Welcome to the online resources of the
Committee on Teaching at Oberlin College, known as "COT."
COT is a College and Conservatory faculty committee
created in 1998 to provide teaching information for faculty at Oberlin
College. We seek to assist both new and veteran faculty maintain Oberlin's
tradition of a high-level of teaching effectiveness by encouraging campus
discussion of our unique liberal arts educational environment. Beginning
with the Fall 2007 semester, COT will work closely with Oberlin's new
Center for Teaching Innovation and Excellence (CTIE), which will be
providing a number of resources for and consultations with the Oberlin
COT has held regular "Brown Bag Pedagogy"
sessions since its formation with the intention of allowing faculty
members to discuss those aspects of teaching and pedagogy which have
proven to be most complex and challenging. We are particularly concerned
with providing a forum for beginning teachers to raise issues about
teaching and classroom practices with their colleagues.
Faculty members are encouraged to raise possible
"Brown Bag Pedagogy" issues with COT via its chair or other
members of the committee (see "About COT"). COT members for
Steve Volk, Chair, History
Lynne Bianchi, Associate Dean and Neuroscience
Albert Borroni, OCTET
Maureen Peters, Biology
Deborah Roose, Graduate Teacher Education Program
Janice Thorton, Neuroscience
Fall 2007 Semester Brown Bag Pedagogy Meetings
Mark your calendars: Here is the line-up for the COT/CTIE (Center for Teaching Innovation and Excellence) Brown Bags for the
Friday, September 21: Providing Effective Feedback on Written Assignments
2006]: Looking for ideas about building a "promising syllabus"?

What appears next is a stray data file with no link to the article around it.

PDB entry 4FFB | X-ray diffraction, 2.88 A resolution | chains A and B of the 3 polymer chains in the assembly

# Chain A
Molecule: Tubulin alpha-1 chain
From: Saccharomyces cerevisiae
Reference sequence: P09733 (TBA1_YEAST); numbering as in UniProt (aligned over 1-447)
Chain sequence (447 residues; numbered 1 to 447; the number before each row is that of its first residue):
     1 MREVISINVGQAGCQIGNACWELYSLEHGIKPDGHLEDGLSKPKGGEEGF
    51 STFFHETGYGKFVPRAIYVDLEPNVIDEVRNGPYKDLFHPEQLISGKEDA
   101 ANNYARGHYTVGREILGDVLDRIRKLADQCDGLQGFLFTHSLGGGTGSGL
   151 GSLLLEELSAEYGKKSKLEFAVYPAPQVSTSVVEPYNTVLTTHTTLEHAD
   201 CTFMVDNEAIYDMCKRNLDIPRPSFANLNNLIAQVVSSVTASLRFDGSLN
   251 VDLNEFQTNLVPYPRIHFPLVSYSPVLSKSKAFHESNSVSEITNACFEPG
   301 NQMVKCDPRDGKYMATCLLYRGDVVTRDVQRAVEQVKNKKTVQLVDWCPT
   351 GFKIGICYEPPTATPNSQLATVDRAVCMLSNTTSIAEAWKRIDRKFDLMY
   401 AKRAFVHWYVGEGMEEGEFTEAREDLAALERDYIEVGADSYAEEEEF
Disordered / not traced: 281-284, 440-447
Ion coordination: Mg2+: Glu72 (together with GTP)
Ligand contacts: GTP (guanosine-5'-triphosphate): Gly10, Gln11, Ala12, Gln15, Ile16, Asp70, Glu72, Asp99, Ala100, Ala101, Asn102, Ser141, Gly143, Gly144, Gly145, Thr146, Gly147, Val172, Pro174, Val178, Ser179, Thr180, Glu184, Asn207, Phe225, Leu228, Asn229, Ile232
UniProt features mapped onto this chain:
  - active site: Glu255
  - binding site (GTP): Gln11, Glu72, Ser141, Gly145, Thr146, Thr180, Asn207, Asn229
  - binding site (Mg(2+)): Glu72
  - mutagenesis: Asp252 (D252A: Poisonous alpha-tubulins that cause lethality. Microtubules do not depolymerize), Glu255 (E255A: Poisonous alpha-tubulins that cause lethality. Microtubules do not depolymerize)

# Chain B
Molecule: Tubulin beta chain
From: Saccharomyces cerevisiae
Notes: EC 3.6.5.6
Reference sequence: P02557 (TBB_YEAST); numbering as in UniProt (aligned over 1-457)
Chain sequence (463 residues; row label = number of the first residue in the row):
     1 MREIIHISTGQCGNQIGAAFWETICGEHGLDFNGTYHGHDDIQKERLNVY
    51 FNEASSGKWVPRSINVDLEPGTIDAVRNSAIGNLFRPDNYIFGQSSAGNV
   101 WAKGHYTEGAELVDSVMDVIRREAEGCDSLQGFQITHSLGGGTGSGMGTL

James Lang, a regular contributor on teaching issues in the Chronicle
of Higher Education, has an article on "The
Promising Syllabus" in the September 1, 2006 issue of the CHE.
As Oberlin has a site license for the CHE,
you should all be able to access its articles. Lang cites another
article, by Suzanne Hudd, entitled: "Syllabus
Under Construction: Involving Students in the Creation of Class Assignments,"
which was published in 2003 in Teaching Sociology. That article
can be found in JSTOR, as is linked above.
Rice Faculty Lounge, 12:10-1:15 [Please see CTIE-Resources]
Thursday, October 18: Mid-course Corrections: How to best use mid-semester evaluations:
CTIE (Mudd 052): 12:20-1:15
Friday, November 16: Writing Letters of Recommendation for Students: What works best?
CTIE (Mudd 052): 12:10-1:15
Thursday, December 6: Student collaborative work: They hate it; it's good for learning: What to do?:
CTIE (Mudd 052): 12:20-1:15
Some Publications of Interest:
last updated 5 September 2007
[July 27, 2006]: The Chronicle of
Higher Education began a new column on teaching with its July 14,
2006 issue. The first article, by James M. Lang, is called "An
Education in Education," and it contains a list of recommended
summer reading on teaching including:
Greg Light, Learning and Teaching
in Higher Education: The Reflective Professional (Sage Publications,
R. Barr and J. Tagg, "A New Paradigm
for Undergraduate Education," Change (November/December
Benjamin S. Bloom, Taxonomy of Educational
Objectives, 2 vols. (New York: Longman Green), 1956. (Yes, 1956).
[Main Library: 370.1 T197]
Richard J. Light, Making the Most
of College: Students Speak Their Minds (Cambridge: Harvard University
Press, 2001). [Main Library: LD2160 .L54 2001]
Ken Bain, What the Best College
Teachers Do (Cambridge: Harvard University Press, 2004). [Main
Library: LB2331 .B34 2004]
For the Lang article in pdf format: An
Education in Education